Scott G. Winterton, Deseret Morning News
Lane Pellinger, chef at Solitude, cuts pieces of lamb for Marco Parlanti at the new Italian Center.

Pam Scarpelli remembers growing up in Chicago, where Italian-Americans had a well-defined community where they could gather. And that's something she says Utah has lacked — at least until now.

Scarpelli was among more than 200 people who attended Thursday's grand opening of the Italian Center of the West.

"We've been missing this," said Scarpelli, who's called Utah home since 1967. "This now gives us a place to be."

"I believe what we are celebrating today is the beginning of a new trend," director Adriano Comollo said at the ribbon cutting, which was followed by a celebration with Italian food and music.

The center, located across the street from Pioneer Park in a Italian-street-themed square, is exhibiting art by Utah's Italian-Americans. Comollo said the non-profit center is open, after about a year of planning, thanks to about $10,000 in donations and free rent from the adjacent Tony Caputo's Market.

Organizers say the center will serve as a meeting place for Utah's Italian groups, offer Italian lessons, feature an Italian TV channel, and even a court for bocce, a game similar to bowling that is played in the sand. Comollo said it will eventually serve as a museum, exhibiting Italian-American photographs donated from the community.

Mayor Rocky Anderson said the center is an example of "city living at its best."

"Today we're celebrating the very best of what our community is about," Anderson said. "It benefits the Italian-American community, but also the entire community."

Mary Anselmi Ravarino, whose father immigrated from the Trentini, or Alps region, says the center will give Italians a place where she can gather with other Italian-Americans, and just chat in Italian.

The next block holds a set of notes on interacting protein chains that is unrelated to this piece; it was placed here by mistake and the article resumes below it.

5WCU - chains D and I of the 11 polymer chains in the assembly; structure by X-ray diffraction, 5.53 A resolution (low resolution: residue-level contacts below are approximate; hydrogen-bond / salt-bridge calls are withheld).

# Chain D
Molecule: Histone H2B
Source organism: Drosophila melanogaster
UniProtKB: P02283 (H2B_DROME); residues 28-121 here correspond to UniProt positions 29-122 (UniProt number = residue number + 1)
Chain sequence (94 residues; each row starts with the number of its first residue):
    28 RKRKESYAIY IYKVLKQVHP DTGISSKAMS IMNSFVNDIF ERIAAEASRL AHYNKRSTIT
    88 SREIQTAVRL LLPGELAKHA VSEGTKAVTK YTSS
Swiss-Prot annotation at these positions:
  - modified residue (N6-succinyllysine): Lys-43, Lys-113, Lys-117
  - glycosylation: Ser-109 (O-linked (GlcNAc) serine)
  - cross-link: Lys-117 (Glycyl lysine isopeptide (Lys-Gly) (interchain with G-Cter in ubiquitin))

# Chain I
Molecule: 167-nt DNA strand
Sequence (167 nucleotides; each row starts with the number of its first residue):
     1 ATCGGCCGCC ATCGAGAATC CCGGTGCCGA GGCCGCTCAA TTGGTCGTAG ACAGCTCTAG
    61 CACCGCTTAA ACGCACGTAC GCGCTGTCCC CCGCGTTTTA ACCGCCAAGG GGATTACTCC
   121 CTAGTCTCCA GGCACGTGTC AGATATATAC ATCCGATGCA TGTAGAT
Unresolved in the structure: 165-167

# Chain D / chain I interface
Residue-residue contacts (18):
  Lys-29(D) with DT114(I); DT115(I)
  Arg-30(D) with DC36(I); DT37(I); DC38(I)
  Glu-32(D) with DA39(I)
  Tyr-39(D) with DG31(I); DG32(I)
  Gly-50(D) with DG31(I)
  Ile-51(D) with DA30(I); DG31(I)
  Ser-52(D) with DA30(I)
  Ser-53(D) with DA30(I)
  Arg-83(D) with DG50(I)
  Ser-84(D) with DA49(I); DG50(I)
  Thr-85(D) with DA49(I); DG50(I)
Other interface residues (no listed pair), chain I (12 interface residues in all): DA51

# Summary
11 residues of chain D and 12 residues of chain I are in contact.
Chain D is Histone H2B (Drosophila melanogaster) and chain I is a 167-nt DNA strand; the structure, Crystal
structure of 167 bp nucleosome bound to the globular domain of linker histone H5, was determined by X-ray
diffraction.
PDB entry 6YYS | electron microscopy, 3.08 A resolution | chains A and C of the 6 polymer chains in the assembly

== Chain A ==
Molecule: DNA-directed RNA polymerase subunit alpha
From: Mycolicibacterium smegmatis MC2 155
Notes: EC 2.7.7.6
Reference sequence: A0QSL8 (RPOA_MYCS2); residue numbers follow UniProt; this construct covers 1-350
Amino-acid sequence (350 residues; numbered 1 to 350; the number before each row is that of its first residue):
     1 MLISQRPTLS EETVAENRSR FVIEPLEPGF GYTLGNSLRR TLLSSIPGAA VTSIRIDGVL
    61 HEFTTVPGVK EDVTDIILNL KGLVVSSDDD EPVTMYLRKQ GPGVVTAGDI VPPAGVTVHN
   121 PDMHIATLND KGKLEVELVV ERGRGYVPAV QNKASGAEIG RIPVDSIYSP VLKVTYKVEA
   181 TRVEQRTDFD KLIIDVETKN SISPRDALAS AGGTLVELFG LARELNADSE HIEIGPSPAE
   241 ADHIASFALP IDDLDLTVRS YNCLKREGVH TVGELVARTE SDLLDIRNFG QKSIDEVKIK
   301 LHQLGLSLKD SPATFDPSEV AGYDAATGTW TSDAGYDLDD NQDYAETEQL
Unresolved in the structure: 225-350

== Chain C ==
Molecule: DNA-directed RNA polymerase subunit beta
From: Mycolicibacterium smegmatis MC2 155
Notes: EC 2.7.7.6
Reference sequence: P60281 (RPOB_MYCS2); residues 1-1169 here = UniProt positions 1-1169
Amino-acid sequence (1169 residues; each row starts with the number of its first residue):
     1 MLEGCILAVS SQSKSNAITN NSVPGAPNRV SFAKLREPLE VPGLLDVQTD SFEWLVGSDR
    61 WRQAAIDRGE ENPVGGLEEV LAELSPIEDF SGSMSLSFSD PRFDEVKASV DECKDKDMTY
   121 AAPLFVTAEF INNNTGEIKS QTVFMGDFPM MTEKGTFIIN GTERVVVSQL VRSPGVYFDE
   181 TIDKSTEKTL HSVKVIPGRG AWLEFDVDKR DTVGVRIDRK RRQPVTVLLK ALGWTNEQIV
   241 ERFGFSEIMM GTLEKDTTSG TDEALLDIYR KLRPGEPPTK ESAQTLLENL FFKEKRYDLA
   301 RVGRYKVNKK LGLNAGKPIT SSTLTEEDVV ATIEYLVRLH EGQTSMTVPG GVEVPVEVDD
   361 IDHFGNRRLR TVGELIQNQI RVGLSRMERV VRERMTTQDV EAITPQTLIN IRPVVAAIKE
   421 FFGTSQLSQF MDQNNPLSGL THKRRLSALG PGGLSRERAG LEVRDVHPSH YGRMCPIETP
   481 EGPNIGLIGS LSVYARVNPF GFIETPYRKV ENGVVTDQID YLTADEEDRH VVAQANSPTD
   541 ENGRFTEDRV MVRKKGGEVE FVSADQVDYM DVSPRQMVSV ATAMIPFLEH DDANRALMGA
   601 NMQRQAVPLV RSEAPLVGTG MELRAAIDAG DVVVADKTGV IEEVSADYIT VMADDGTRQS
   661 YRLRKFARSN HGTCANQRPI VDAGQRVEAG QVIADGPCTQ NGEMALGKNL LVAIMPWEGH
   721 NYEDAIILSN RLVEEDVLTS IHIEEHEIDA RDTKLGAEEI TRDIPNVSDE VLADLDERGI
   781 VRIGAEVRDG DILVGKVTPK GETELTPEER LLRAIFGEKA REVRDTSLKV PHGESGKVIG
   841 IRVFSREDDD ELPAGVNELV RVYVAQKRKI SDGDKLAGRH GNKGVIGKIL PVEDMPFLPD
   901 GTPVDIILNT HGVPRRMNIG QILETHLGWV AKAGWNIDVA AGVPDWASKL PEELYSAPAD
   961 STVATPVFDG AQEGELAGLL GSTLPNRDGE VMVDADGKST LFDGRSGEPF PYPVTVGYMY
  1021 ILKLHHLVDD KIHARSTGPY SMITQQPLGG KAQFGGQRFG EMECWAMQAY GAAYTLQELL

The center is important "just to give people a place they can learn more about their heritage," she said. "The (non-Italian) citizens can also come and learn more about the Italian-American heritage."

Antonella Mirabella-Kelly said the center will give Italian-Americans the "opportunity to speak in our own language, share and feel a little better at home."

For Lilia Dryden, who's married to an Italian-American, the center will give her a place to practice as she learns to speak Italian.

More than 20,000 Italian-Americans are living in Utah, according to Giovanni G. Maschero, Utah's vice consul of Italy. Maschero said the center is the start of a "vision of the future, to all be together and in peace."

A wave of Italian immigrants arrived in Utah, and other Western states, during the 1800s and early 1900s, mainly to work in mines. Many, like Ravarino's father and grandfather before, came because of economic hardships.

"They had young families back in Italy; they earned some money, and were able to help their families," Ravarino said. "They all were looking for a better life."